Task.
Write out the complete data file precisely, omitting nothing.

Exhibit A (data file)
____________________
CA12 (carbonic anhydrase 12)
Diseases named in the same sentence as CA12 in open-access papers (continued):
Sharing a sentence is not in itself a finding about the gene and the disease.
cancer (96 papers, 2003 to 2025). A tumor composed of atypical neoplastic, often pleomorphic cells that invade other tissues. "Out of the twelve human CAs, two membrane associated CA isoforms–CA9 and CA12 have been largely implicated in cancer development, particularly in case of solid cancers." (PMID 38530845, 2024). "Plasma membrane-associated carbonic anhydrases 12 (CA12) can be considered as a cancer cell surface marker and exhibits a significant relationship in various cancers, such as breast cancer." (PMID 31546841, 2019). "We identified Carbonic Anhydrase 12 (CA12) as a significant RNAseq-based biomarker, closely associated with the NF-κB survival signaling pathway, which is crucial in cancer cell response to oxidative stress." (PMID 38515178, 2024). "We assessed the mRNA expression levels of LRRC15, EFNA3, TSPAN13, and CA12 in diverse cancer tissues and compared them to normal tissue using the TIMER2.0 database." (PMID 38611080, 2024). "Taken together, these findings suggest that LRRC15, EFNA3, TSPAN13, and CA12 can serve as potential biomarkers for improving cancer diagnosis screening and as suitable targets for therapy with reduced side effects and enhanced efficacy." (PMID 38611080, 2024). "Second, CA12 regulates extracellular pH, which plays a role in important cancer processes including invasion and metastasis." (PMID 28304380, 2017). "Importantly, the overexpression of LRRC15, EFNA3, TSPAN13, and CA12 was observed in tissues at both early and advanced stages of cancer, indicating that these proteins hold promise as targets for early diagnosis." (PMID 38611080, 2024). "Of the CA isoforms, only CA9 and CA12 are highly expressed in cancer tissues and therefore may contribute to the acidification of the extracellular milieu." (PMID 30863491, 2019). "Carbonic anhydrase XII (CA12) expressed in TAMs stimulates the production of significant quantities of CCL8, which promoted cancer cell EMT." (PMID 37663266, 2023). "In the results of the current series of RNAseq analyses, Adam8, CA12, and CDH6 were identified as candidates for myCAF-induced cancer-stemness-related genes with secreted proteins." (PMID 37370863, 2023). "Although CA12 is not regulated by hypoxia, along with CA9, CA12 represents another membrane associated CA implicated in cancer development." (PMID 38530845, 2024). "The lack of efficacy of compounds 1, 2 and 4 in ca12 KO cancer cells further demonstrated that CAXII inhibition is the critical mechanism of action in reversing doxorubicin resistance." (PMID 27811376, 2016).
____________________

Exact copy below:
CA12 (carbonic anhydrase 12)
Diseases named in the same sentence as CA12 in open-access papers (continued):
Sharing a sentence is not in itself a finding about the gene and the disease.
cancer (96 papers, 2003 to 2025). A tumor composed of atypical neoplastic, often pleomorphic cells that invade other tissues. "Out of the twelve human CAs, two membrane associated CA isoforms–CA9 and CA12 have been largely implicated in cancer development, particularly in case of solid cancers." (PMID 38530845, 2024). "Plasma membrane-associated carbonic anhydrases 12 (CA12) can be considered as a cancer cell surface marker and exhibits a significant relationship in various cancers, such as breast cancer." (PMID 31546841, 2019). "We identified Carbonic Anhydrase 12 (CA12) as a significant RNAseq-based biomarker, closely associated with the NF-κB survival signaling pathway, which is crucial in cancer cell response to oxidative stress." (PMID 38515178, 2024). "We assessed the mRNA expression levels of LRRC15, EFNA3, TSPAN13, and CA12 in diverse cancer tissues and compared them to normal tissue using the TIMER2.0 database." (PMID 38611080, 2024). "Taken together, these findings suggest that LRRC15, EFNA3, TSPAN13, and CA12 can serve as potential biomarkers for improving cancer diagnosis screening and as suitable targets for therapy with reduced side effects and enhanced efficacy." (PMID 38611080, 2024). "Second, CA12 regulates extracellular pH, which plays a role in important cancer processes including invasion and metastasis." (PMID 28304380, 2017). "Importantly, the overexpression of LRRC15, EFNA3, TSPAN13, and CA12 was observed in tissues at both early and advanced stages of cancer, indicating that these proteins hold promise as targets for early diagnosis." (PMID 38611080, 2024). "Of the CA isoforms, only CA9 and CA12 are highly expressed in cancer tissues and therefore may contribute to the acidification of the extracellular milieu." (PMID 30863491, 2019). "Carbonic anhydrase XII (CA12) expressed in TAMs stimulates the production of significant quantities of CCL8, which promoted cancer cell EMT." (PMID 37663266, 2023). "In the results of the current series of RNAseq analyses, Adam8, CA12, and CDH6 were identified as candidates for myCAF-induced cancer-stemness-related genes with secreted proteins." (PMID 37370863, 2023). "Although CA12 is not regulated by hypoxia, along with CA9, CA12 represents another membrane associated CA implicated in cancer development." (PMID 38530845, 2024). "The lack of efficacy of compounds 1, 2 and 4 in ca12 KO cancer cells further demonstrated that CAXII inhibition is the critical mechanism of action in reversing doxorubicin resistance." (PMID 27811376, 2016).